Chávez and Chavismo: Revolution from the Barrio
The late Venezuelan president Hugo Chávez was many things—baseball player, soldier, coup-leader, elected revolutionary, political symbol. So too Chavismo, which first surfaced as an epithet slung at the poor by a wealthy, white Venezuelan opposition, before coming to embody many of the hopes and aspirations of the poor in Venezuela and beyond. Powered by the “Bolivarian” revolutionary social movements that pre-existed its titular leader, Chavismo was an experiment in radical democracy, establishing communes that governed both alongside and apart from the Venezuelan state—integrating into the political process, in the barrios and in the countryside, poor and previously disenfranchised Venezuelans. After Chávez’s 2013 death, however, that vision seemed to falter. A combination of economic crisis, imperialist aggression, and a regional shift toward the right seemed to mark the end of what was once called Latin America’s “Pink Tide.” Yet, electoral victories in Mexico, Bolivia, and Colombia, as well as the recent return of Brazil’s Lula to power, may suggest otherwise. How, and why, did Chávez emerge, what class and social forces sustained him, and what kind of state did Chavismo envision and begin to create? What were its successes, and what were its failures? How was it both empowered and imperiled by Venezuela’s rich reserves of oil? And what is the legacy of Chávez today? Is Chavismo still a compelling vision for socialism and revolutionary politics in the 21st century?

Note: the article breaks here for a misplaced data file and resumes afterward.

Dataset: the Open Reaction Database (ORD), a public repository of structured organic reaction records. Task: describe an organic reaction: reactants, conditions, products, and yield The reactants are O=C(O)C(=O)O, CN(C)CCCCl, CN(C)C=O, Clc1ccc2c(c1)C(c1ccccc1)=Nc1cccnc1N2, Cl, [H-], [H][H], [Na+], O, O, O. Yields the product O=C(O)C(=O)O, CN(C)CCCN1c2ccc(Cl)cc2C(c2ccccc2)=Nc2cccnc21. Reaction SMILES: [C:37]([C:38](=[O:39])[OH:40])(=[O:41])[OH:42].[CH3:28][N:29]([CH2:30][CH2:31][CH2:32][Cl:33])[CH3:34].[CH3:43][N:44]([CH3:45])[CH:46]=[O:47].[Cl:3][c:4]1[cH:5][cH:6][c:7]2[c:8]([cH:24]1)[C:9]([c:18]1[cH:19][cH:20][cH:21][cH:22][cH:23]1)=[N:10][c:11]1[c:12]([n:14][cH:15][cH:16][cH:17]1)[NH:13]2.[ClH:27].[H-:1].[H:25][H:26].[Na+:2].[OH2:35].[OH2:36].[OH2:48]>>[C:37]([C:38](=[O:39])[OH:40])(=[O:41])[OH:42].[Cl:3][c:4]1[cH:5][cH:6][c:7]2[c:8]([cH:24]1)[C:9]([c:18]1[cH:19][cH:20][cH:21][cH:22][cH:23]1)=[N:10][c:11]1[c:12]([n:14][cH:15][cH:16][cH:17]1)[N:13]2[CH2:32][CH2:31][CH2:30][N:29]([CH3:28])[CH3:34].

In this course, we will explore the prehistory and emergence of Chávez , the foundations and development of this thought, and how that thought was radicalized by the heated crucible of Venezuelan politics. We will see that this radicalization meant walking a fine line between his own central position in the Venezuelan state and the decentralizing vision of grassroots revolutionaries. In the process, we will ask pressing questions about the politics of oil, global economic dependency, international solidarity, and what grassroots and democratic alternatives truly exist for the “darker nations” of the Global South.
Course ScheduleThursday, 6:30-9:30pm ET
February 02 — February 23, 2023